8. Cool design! The smiths's marks on swords from the 15th-17th century are about 8-10mm in size. I agree with Brian, if you leave the circle it will likely not impress fully and look incomplete, but then even in the old days it was like that. Some of the period marks are inverted, that would solve the circle problem but gives more surface area, so you need a harder blow to get it in properly. In Germany there is a company that makes this size for about 100-120 Euro, which equals about 140$, so the prices are similar in global comparison I am still punching and chiseling my mark bit by bit, however it's on the tang so nobody will usually see it.
  9. Yay! The hilt is finally finished. What pleases me the most is that my guess of 100 hours of work was quite accurate at 98 hours spent. At the weekend the blade gets heat treated and next week I'll start on the pommel (more carving and chiseling, pheew)
  10. This knife exudes japanese style and culture! Maybe the process needed to be like that to manifest as this beautiful piece in the end...
  11. Thanks a lot for all your praise! @Alan. Yes, I will blacken it and then just slightly polish the surface to give a nice contrast just like the original I showed at the start of the thread. @T Swenson. Haha, it seems nobody likes to do turks head knots (this might be a good business idea - custom turks head knots ). Yet they are essential for the final look. So I will need to make them eventually. Maybe you know about the cheating method as posted on myarmoury.com some time ago, which is also historically accurate and found on some period swords (i hope it's ok to post these pics here, the post was made by E.B. Erickson): To achieve the correct diameter, you need to add about two times the wire diameter to the starting loop to end up with a correct sized knot. For the wire the most accurate look is achieved by twisting four strands of 0.3-0.35mm wire tightly, so it appears like a tiny rope. This is also quite pleasant to work with. Yet one still needs lot of practice to get good results. Long way to go...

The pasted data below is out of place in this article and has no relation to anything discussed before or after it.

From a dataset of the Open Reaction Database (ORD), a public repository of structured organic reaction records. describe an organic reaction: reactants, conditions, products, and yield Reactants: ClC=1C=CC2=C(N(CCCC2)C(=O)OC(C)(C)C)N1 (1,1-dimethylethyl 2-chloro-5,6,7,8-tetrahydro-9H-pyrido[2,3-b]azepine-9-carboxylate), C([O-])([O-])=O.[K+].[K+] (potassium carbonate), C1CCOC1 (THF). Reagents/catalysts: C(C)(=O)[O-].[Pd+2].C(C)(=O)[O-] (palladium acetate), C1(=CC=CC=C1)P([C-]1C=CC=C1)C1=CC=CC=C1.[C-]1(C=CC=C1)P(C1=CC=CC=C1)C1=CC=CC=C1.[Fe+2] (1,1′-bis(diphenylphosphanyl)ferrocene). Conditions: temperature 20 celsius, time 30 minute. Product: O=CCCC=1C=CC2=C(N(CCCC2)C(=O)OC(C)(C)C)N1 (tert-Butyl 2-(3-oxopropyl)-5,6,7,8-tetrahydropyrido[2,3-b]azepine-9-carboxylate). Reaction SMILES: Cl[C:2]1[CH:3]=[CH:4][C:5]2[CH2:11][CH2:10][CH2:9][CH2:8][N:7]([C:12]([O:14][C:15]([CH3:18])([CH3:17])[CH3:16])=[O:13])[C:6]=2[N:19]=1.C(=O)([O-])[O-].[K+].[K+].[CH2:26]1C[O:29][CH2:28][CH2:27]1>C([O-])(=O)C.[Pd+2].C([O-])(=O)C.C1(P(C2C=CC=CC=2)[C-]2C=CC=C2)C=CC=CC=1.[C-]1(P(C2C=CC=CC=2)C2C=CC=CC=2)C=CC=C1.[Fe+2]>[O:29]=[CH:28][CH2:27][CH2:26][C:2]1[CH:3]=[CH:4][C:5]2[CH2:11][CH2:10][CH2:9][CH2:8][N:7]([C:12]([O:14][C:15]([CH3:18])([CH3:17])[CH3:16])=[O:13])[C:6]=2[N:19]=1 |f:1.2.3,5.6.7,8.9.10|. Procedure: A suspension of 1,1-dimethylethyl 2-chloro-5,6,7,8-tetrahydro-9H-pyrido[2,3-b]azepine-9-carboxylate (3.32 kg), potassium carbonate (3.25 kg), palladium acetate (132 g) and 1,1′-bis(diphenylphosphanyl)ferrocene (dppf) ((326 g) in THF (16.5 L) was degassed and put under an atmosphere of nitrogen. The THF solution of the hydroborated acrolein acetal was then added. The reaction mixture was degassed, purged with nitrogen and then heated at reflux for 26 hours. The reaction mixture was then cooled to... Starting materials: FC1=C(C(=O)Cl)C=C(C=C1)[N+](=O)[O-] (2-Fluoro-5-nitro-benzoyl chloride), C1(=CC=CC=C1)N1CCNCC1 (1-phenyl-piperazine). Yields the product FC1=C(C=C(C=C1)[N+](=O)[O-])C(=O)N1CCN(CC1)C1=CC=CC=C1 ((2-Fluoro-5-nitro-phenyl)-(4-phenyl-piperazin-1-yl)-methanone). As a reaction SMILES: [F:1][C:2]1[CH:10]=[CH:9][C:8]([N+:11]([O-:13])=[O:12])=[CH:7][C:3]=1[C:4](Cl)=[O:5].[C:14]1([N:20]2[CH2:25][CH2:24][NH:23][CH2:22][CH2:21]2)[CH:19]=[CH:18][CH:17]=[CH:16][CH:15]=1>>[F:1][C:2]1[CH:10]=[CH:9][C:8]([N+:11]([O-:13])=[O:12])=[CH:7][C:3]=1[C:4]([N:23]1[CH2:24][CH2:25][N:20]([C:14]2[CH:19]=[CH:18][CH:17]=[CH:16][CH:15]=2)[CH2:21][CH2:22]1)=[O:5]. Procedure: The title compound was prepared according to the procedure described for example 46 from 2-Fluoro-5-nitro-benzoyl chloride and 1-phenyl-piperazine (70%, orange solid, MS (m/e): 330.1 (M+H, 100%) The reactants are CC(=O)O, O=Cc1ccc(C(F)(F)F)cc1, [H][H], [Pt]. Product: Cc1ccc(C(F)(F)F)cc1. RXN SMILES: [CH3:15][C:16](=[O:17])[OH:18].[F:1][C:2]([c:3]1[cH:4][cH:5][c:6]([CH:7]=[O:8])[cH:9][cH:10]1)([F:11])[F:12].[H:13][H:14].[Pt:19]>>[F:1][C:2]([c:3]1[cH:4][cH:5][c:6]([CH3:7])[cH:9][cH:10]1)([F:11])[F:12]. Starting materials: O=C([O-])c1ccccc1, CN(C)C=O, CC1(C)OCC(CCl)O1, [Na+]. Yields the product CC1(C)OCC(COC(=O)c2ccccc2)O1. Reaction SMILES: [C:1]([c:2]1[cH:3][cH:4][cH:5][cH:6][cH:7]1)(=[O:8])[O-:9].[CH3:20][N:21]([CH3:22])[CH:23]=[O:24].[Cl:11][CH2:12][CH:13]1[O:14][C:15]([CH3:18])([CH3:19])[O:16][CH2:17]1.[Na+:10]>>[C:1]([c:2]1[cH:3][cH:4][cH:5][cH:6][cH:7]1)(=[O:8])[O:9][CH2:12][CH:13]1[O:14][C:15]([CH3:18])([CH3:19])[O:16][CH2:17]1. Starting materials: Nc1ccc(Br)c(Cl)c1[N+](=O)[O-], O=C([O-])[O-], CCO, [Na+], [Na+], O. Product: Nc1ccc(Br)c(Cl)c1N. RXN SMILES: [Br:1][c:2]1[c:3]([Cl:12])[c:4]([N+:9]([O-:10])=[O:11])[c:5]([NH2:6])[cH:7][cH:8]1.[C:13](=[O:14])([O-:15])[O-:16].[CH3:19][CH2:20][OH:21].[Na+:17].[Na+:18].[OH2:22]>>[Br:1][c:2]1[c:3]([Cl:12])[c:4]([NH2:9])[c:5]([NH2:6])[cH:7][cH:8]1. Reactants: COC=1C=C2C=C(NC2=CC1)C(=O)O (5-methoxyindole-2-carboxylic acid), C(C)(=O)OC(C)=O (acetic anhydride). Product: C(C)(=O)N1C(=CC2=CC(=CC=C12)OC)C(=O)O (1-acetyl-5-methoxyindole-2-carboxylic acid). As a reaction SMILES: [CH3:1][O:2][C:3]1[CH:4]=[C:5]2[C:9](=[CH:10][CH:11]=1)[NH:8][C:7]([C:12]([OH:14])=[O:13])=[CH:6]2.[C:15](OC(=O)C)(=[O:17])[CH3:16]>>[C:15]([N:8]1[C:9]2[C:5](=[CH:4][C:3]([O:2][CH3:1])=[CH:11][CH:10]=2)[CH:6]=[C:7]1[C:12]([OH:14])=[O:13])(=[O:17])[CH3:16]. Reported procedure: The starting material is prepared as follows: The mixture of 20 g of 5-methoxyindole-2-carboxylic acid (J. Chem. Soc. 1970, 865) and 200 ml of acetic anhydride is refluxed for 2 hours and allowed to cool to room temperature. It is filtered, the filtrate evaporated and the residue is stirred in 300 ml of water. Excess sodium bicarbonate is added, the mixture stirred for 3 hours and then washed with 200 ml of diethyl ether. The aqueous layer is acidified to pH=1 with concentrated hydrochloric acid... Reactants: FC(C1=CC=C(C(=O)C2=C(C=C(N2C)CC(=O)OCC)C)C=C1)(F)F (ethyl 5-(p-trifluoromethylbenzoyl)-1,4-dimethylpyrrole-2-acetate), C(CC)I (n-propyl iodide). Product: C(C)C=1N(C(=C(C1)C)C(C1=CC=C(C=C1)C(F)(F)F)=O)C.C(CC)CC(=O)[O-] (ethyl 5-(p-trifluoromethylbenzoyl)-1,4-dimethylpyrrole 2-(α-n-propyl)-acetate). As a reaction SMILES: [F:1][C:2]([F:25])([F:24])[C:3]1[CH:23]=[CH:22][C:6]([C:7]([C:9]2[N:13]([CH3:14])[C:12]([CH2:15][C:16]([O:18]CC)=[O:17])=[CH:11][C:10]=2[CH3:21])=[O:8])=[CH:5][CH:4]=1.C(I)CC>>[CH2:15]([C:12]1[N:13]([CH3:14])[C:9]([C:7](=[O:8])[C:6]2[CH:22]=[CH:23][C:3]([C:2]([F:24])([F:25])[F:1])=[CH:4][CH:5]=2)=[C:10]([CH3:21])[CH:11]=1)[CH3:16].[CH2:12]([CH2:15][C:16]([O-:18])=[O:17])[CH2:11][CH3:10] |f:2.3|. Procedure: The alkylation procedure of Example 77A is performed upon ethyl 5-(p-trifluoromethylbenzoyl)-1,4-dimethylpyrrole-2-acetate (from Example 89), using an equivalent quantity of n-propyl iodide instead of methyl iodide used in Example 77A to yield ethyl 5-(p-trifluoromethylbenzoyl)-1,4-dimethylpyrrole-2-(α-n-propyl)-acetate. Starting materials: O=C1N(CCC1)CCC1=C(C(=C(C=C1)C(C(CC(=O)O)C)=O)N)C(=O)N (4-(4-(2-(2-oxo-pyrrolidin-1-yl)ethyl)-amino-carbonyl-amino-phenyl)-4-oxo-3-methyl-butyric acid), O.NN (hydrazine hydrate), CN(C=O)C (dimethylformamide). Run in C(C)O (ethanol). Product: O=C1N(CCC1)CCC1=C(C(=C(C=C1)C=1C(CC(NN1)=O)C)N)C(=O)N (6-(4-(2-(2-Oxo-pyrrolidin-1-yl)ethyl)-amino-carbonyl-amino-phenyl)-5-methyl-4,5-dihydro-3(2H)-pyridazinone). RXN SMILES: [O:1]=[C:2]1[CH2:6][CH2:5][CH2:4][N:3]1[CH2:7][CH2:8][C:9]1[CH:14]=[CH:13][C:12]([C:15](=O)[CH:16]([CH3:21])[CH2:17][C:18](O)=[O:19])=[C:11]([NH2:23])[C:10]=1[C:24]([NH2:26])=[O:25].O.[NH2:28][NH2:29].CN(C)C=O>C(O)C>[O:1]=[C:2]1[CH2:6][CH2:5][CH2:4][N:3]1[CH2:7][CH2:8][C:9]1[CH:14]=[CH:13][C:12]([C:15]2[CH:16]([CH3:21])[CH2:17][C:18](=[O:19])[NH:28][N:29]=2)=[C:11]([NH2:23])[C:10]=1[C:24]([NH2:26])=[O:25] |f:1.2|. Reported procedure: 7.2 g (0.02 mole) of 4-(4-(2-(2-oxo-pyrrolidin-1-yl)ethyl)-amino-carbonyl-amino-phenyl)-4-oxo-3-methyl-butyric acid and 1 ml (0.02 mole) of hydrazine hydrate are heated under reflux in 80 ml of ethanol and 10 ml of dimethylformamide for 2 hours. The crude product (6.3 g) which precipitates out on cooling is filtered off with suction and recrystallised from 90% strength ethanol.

12. I love it when it all comes together and one can see that all the hours of work finally pay off... I cut two pieces of wood for the handle (some kind of akazia, don't know exactly, I got it from a friend who is a wood specialist). This wood doesn't expand much when it gets wet, this is crucial, otherwise it will stretch the wire wrap and when it dries again it shrinks and the wire comes loose. With a saw and wood chisels I cut out the shape of the tang and then glued both halves together with fish glue. While this dried, I made tests for the wirewrap. This time I went for three strands all made of 0.5mm annealed steel wire, two of them twisted in opposite directions to give the "braided" look and one folded twice and twisted as tight as possible. This is done best with one end in an vise and the loop in the hand drill which must be under constant pull. With a saw I make small grooves with an offset in the narrower end and hammer the strands in. Before I start winding, I secure them with epoxy (I usually don't use non-period materials, but here I trust the epoxy, because the sword will be often disassembled and assembled when travelling). Same with the other end after wrapping the handle. Now I put all the parts together and fine tune the pommel weight for proper POB, pivot points and smooth handling.
  13. I'd choose the third one (actually love it!), because the initials are clear to see and the sallet is simplified. If this is stamped into steel, the first two versions wouldn't come out in that detail. The only thing that bothers me is the font, which one did you use here? The serifs don't look right (going into detail would take some writing, but for example the top left serif of the L is to long and doesn't match the lower one). Try a good Garamond (EB Garamond is free or Garamond Premier Pro), these are similar but much better balanced and are also period
  14. Sorry for the late reply, probably I should turn on "auto notification" No, The surface is flat. You have to hold the tool at an angle depending on the curvature of the fuller. The wider the fuller, the easier this is. The originals also show this effect. On the sides of the fuller, the impression is much deeper than in the center. Like here: This is why it's much easier to split the letters up into parts and stamp them separately. Less area equals deeper impression.
  15. Cool! Sounds good. I'll get it then!!